Clostridium difficile Infections in Veterans Health Administration Acute Care Facilities.
Infect Control Hosp Epidemiol. 2014 Aug;35(8):1037-1042
Authors: Evans ME, Simbartl LA, Kralovic SM, Jain R, Roselle GA
Objective. An initiative was implemented in July 2012 to decrease Clostridium difficile infections (CDIs) in Veterans Affairs (VA) acute care medical centers nationwide. This is a report of national baseline CDI data collected from the 21 months before implementation of the initiative. Methods. Personnel at each of 132 data-reporting sites entered monthly retrospective CDI case data from October 2010 through June 2012 into a central database using case definitions similar to those of the National Healthcare Safety Network multidrug-resistant organism/CDI module. Results. There were 958,387 hospital admissions, 5,286,841 patient-days, and 9,642 CDI cases reported during the 21-month analysis period. The pooled CDI admission prevalence rate (including recurrent cases) was 0.66 cases per 100 admissions. The nonduplicate/nonrecurrent community-onset not-healthcare-facility-associated (CO-notHCFA) case rate was 0.35 cases per 100 admissions, and the community-onset healthcare facility-associated (CO-HCFA) case rate was 0.14 cases per 100 admissions. Hospital-onset healthcare facility-associated (HO-HCFA), clinically confirmed HO-HCFA (CC-HO-HCFA), and CO-HCFA rates were 9.32, 8.40, and 2.56 cases per 10,000 patient-days, respectively. There were significant decreases in admission prevalence (P = .0006, Poisson regression), HO-HCFA (P = .003), and CC-HO-HCFA (P = .004) rates after adjusting for type of diagnostic test. CO-HCFA and CO-notHCFA rates per 100 admissions also trended downward (P = .07 and .10, respectively). Conclusions. VA acute care medical facility CDI rates were higher than those reported in other healthcare systems, but unlike rates in other venues, they were decreasing or trending downward. Despite these downward trends, there is still a substantial burden of CDI in the system supporting the need for efforts to decrease rates further.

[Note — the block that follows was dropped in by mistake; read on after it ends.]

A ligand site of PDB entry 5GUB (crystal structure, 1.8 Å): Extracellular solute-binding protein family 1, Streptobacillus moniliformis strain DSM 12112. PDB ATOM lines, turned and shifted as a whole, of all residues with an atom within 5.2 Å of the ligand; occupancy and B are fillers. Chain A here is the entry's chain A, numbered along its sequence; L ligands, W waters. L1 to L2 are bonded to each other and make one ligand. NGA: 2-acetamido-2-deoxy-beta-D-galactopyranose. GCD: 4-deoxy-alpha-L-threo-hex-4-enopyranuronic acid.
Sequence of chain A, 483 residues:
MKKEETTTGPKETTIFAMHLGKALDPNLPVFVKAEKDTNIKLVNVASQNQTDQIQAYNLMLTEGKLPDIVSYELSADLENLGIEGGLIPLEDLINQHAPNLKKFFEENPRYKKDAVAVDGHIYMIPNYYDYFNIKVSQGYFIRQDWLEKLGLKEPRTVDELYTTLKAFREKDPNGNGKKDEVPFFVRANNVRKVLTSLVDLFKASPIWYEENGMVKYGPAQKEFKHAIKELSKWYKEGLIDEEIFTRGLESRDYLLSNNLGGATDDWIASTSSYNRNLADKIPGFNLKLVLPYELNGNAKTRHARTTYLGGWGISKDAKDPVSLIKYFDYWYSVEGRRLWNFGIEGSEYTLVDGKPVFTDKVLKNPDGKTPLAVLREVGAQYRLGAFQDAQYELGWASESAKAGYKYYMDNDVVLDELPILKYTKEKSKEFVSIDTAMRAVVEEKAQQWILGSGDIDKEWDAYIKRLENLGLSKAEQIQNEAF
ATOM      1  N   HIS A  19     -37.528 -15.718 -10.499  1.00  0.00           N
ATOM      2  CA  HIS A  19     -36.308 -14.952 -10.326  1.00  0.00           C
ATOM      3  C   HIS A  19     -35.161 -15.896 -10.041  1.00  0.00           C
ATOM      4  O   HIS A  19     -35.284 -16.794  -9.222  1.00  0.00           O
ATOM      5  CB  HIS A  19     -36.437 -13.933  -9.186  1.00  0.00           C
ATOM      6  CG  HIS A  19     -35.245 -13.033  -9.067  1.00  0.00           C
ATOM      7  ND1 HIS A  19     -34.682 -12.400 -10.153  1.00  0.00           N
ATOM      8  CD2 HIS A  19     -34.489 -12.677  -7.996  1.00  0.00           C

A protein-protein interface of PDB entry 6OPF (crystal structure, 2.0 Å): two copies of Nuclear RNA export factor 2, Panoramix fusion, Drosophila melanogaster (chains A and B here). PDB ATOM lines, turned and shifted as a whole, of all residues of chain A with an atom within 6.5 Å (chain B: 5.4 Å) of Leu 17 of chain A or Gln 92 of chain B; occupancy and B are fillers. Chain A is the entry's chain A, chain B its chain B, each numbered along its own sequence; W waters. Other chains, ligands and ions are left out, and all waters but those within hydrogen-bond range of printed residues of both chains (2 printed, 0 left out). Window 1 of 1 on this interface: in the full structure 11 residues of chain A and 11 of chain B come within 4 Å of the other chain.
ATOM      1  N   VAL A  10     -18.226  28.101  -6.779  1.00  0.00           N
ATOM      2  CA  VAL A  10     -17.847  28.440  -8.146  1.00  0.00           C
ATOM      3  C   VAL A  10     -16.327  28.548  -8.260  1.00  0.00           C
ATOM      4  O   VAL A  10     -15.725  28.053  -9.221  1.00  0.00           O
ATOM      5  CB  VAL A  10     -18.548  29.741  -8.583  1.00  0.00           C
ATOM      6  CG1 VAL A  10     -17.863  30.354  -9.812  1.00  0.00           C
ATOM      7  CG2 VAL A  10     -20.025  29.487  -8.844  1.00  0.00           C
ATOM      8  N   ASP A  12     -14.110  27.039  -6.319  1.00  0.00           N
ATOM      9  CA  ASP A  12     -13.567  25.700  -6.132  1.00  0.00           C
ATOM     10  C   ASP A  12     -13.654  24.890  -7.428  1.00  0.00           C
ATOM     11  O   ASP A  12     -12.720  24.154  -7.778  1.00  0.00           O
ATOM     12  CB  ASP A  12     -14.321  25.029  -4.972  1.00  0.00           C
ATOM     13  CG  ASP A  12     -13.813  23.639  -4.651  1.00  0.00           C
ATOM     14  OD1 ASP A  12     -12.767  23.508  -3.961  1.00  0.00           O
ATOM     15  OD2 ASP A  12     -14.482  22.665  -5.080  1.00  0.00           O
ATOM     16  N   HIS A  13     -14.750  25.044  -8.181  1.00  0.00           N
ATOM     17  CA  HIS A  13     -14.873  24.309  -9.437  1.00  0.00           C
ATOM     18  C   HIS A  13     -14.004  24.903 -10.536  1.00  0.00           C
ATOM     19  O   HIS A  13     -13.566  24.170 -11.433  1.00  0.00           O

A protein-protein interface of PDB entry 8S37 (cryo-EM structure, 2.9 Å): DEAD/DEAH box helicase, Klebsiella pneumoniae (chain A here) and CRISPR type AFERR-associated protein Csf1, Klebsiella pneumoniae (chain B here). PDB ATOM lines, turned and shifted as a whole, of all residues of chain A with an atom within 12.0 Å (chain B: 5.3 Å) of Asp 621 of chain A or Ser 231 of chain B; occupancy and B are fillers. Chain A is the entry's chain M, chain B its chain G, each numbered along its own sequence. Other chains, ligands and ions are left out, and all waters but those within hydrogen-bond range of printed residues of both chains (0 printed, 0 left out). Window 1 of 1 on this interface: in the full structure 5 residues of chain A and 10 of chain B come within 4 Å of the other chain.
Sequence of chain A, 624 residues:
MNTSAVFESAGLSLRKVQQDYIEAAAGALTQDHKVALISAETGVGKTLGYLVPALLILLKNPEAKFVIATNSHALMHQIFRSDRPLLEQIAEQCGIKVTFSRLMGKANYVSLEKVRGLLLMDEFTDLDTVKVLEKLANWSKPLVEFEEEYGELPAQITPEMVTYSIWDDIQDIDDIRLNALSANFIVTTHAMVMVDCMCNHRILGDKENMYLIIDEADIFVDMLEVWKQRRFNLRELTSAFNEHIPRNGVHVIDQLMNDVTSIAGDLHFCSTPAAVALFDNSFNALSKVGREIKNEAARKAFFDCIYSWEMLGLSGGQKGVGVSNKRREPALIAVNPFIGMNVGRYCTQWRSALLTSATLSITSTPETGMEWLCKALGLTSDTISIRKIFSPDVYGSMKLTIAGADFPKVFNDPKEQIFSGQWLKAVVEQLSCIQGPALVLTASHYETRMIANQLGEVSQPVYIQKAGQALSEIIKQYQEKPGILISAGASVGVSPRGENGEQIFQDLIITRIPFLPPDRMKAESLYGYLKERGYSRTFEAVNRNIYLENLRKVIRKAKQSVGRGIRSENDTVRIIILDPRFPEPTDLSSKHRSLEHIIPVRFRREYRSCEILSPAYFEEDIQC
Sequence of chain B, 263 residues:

PMID: 25026621 [PubMed - as supplied by publisher]